RARA-AVIS: coincidence

From: Dick Lochte ( dlock@ix.netcom.com)
Date: 18 Feb 2000

I don't think you can have fiction that's free of coincidence. Especially crime fiction. When a particular detective or cop hero gets involved in a particular murder case, that's a coincidence. When evidence or information turns up that solves a crime, there's usually an element of coincidence. It's all in the way the coincidence is handled. In Michael Connelly's new book, "Void Moon," a convicted thief serves her time, gets out and winds up having to rob precisely the same Las Vegas casino-hotel where she was previously arrested. Connelly prepares you for the coincidence. It's treated almost as inevitability, the kind of bad luck that is a staple of nearly all dark fiction. Good storytelling coincidence. On the other hand, you have the coincidence that comes out of left field to make the plot work. In one of Grisham's novels a lawyer steals an important document from a maximum security office building and makes a clean getaway . . . only to be sent to the hospital by a drunk driver whom we've never met before nor will hear of again. In "Absolute Power," a thief hides out in a walk-in safe that happens to have a one-way mirror that gives him a clear view of the president of the United States getting involved in a sordid murder. Maybe we can buy the thief robbing the place on precisely the same night that the prez picks to pay a visit. But what's with that one-way mirror in a safe? What possible purpose would there be for such a construction, except to kick start a novel? Not that millions of readers seem to mind. Dick Lochte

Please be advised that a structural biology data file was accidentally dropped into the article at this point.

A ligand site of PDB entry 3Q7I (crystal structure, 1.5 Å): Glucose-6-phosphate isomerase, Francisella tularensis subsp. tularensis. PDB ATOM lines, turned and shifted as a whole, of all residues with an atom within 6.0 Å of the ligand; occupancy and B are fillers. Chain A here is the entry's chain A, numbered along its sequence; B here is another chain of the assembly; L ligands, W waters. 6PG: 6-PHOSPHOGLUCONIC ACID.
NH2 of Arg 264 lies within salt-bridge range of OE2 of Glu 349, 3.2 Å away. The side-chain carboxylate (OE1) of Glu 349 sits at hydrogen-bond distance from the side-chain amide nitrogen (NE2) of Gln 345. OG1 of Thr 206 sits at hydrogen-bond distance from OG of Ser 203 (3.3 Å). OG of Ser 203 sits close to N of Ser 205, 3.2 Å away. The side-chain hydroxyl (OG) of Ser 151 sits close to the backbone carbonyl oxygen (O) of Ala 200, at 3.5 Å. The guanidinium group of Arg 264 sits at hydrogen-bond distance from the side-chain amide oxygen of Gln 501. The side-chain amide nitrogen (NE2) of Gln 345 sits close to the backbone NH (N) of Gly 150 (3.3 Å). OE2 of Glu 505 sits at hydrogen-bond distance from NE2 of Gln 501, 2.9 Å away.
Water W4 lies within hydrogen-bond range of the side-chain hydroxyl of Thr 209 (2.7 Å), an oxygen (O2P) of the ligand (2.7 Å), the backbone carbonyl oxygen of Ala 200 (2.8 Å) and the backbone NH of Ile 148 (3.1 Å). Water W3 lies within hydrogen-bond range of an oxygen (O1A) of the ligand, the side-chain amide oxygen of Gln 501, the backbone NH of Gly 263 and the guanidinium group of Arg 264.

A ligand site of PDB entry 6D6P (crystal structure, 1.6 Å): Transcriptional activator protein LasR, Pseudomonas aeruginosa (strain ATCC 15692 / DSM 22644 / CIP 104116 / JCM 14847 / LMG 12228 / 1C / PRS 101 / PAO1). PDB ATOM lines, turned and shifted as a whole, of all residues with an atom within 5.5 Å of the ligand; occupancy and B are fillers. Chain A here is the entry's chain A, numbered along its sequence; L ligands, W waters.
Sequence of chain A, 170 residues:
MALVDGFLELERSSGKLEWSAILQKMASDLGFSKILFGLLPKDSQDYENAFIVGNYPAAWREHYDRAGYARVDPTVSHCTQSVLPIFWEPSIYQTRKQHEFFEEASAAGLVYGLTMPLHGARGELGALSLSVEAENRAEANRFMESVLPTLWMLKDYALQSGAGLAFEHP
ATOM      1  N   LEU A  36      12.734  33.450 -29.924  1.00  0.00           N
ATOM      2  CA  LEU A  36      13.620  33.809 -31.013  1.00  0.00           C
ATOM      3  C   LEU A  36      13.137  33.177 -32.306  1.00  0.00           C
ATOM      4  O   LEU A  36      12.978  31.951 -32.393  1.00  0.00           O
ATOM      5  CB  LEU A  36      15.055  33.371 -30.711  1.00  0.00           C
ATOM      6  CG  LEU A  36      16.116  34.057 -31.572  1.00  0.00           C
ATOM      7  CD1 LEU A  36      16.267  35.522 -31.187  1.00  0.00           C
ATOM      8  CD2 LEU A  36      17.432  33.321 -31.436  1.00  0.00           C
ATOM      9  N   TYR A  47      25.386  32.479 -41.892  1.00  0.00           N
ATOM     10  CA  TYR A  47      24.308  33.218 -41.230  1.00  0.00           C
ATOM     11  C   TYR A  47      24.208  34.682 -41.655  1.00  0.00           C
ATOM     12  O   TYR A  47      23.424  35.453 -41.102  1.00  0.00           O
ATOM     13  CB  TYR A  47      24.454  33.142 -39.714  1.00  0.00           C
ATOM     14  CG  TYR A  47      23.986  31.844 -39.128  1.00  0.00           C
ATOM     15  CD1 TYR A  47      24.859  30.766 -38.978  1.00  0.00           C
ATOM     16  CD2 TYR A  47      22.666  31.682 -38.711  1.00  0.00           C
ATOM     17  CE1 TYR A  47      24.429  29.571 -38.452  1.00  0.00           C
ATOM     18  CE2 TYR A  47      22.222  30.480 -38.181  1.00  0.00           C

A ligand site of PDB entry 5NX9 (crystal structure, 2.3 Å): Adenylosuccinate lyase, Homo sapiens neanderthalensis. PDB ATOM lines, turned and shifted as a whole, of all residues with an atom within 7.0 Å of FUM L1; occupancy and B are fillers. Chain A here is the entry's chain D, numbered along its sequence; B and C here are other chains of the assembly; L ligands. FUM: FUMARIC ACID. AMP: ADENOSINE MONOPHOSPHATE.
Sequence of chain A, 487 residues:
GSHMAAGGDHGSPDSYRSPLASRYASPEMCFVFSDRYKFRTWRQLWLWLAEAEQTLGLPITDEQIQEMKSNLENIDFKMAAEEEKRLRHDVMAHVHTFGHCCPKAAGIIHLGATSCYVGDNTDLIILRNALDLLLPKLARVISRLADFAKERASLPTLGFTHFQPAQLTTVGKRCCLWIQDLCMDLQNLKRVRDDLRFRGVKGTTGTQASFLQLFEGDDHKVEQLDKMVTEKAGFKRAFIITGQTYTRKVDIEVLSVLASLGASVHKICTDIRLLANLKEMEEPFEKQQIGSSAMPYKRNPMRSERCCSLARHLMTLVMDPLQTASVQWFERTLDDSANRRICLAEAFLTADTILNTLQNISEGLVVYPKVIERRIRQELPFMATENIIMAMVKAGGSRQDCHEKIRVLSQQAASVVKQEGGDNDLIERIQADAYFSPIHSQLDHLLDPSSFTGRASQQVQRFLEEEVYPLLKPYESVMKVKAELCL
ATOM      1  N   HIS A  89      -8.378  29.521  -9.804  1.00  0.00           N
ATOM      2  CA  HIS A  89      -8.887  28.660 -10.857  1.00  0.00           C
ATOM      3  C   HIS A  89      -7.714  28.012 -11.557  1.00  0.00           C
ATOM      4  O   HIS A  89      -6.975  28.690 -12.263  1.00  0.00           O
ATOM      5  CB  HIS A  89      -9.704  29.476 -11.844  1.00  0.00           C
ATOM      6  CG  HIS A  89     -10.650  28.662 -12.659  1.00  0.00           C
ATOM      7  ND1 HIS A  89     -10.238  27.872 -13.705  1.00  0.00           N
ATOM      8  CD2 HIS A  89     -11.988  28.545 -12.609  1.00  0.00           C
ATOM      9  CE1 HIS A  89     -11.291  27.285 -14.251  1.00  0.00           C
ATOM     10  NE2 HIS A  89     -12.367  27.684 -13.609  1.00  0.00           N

# To unsubscribe, say "unsubscribe rara-avis" to majordomo@icomm.ca.
# The web pages for the list are at http://www.miskatonic.org/rara-avis/ .

This archive was generated by hypermail 2b29 : 18 Feb 2000 EST